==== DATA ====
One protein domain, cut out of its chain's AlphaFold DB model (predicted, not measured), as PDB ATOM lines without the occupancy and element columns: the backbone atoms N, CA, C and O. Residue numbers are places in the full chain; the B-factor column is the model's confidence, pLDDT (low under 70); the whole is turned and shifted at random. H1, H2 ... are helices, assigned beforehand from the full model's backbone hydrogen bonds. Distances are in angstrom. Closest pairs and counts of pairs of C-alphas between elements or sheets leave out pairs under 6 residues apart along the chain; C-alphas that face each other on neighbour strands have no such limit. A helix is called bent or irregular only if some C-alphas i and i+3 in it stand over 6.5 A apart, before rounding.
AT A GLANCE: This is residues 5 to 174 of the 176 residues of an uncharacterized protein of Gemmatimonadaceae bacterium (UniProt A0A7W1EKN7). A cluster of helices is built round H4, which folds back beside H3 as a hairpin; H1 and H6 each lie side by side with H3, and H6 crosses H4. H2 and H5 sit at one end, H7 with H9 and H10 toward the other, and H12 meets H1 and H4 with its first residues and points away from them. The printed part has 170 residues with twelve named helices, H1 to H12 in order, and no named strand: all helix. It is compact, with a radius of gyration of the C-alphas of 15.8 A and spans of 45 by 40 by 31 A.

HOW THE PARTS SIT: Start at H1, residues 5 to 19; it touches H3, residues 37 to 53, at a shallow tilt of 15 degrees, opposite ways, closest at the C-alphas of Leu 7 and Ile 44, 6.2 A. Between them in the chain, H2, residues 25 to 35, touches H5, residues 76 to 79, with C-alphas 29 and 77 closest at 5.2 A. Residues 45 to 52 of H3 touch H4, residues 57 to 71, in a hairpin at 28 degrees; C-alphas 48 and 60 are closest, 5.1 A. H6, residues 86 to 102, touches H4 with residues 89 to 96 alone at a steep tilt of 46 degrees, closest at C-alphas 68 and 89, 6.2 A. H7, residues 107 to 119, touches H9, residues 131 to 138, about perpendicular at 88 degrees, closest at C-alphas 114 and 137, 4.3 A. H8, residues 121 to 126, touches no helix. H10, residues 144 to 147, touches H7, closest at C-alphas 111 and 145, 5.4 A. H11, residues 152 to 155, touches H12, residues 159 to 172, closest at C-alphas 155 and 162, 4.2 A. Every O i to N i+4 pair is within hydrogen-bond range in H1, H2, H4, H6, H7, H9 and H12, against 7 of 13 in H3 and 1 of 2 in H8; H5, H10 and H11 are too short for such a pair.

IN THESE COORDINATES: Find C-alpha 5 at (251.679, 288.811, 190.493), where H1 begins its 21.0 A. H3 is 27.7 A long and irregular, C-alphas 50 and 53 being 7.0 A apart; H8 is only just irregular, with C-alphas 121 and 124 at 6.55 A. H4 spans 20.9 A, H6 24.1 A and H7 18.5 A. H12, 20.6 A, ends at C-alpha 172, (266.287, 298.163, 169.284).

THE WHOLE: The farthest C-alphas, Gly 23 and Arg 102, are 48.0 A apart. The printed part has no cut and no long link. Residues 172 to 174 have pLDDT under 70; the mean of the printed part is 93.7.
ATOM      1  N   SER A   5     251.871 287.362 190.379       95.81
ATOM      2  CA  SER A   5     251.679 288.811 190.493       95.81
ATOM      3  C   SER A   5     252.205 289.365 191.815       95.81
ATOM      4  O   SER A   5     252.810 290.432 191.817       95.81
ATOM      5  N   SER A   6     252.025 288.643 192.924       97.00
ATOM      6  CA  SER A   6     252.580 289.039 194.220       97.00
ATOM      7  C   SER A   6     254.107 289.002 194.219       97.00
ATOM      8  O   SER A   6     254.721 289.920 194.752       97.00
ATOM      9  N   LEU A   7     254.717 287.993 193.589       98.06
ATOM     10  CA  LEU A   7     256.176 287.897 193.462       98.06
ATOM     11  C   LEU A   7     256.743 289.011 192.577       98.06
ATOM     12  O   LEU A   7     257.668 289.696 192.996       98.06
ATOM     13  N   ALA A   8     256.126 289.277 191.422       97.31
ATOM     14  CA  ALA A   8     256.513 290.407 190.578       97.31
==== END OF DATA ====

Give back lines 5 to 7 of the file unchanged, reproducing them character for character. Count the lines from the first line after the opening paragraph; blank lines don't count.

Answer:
ATOM      1  N   SER A   5     251.871 287.362 190.379       95.81
ATOM      2  CA  SER A   5     251.679 288.811 190.493       95.81
ATOM      3  C   SER A   5     252.205 289.365 191.815       95.81